Alabama's two GOP senators were among only five Republicans who sided against a procedural vote Tuesday that pushed President Barack Obama's trade agenda forward. The Senate is now expected to vote on the actual bill, known as Trade Promotion Authority, by tomorrow, according to Politico.
The measure, which needed 60 "yes" votes, passed by the slimmest of margins, 60-37, after pro-trade Democrats joined with most Republicans on a procedural vote that set the stage for a final vote on TPA, the so-called fast-track trade legislation which paves the way for a still-negotiated trade deal known as the Trans-Pacific Partnership to be approved.
Alabama Sens. Jeff Sessions and Richard Shelby cast "no" votes on the procedural vote. Last month, they were the only Republicans among states with two GOP senators toboth vote against TPA, which also included measures on currency manipulation and customs enforcement. The Senate had to vote on the package again Tuesday because the House version of TPA didn't include those provisions.
In a statement, Sessions blasted the majority who voted "yes," arguing that the trade deal will lead to the loss of American jobs. He also said the Trans-Pacific Partnership may also threaten U.S. sovereignty because language in the deal would create a trans-national organization that could impact American immigration and labor policy.
"Washington broke arms and heads to get that 60th vote—not one to spare—to impose on the American people a plan which imperils their jobs, wages, and control over their own affairs," the senator said. "It is remarkable that so much energy has been expended on advancing the things Americans oppose, and preventing the things Americans want."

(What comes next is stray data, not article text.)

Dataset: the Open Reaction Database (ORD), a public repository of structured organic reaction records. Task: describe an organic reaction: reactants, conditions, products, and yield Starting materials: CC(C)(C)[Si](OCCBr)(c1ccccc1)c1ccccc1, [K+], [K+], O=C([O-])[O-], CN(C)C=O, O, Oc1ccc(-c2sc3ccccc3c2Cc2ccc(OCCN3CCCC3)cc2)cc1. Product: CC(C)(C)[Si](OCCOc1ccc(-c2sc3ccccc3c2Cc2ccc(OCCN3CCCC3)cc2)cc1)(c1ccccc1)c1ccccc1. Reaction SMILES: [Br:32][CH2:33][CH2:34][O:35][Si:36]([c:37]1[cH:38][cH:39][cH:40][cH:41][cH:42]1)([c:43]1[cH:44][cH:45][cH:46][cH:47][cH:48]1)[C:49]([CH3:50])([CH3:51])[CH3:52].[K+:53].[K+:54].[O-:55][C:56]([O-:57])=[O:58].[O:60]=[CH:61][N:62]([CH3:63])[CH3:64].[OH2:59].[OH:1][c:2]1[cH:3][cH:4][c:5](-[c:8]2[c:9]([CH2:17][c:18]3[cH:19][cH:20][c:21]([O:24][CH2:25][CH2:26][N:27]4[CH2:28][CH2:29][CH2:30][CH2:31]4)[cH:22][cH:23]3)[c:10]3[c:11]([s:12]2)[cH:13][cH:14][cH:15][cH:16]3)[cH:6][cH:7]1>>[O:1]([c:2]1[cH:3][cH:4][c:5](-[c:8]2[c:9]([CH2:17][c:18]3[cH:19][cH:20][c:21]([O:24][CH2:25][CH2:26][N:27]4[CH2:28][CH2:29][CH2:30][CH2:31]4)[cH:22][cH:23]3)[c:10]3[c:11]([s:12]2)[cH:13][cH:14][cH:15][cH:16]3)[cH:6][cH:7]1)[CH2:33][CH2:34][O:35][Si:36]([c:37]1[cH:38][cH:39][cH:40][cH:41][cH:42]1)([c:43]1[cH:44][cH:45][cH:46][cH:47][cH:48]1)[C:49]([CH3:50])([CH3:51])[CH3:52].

Shelby said in a statement that he voted "no" because he had reservations about Obama's negotiating skills, adding that he believed the president has overstepped his presidential authority through executive actions on immigration and negotiating a nuclear deal with Iran.
"While I support the principle of free trade, I voted against moving forward on a bill that would provide the president with 'fast-track' authority," he said. "President Obama has abused the power of his office many times, and I have serious concerns with his ability to negotiate a trade deal that will be in the best interest of the American people."
Also siding with Alabama's senators were two presidential candidates – Sens. Ted Cruz, R-Texas, and Rand Paul, R-Ky. The fifth GOP "no" vote was Sen. Susan Collins, R-Maine.
The procedural vote doesn't make it a certainty that TPA will pass when the Senate votes on the actual bill, but the action makes it more likely that the controversial legislation will be approved.
The TPA would force Congress to only take an up-or-down vote on trade deals that the president negotiates, and the measure would be in effect for six years. Fast-track prevents Congress from amending trade deals that the president negotiates and limits how much time the legislature can debate the pacts.
Obama has said he needs fast-track authority to negotiate the TPP because the 11 other Pacific Rim countries involved in the deal may back out of negotiations if they know Congress can change the terms of the pact.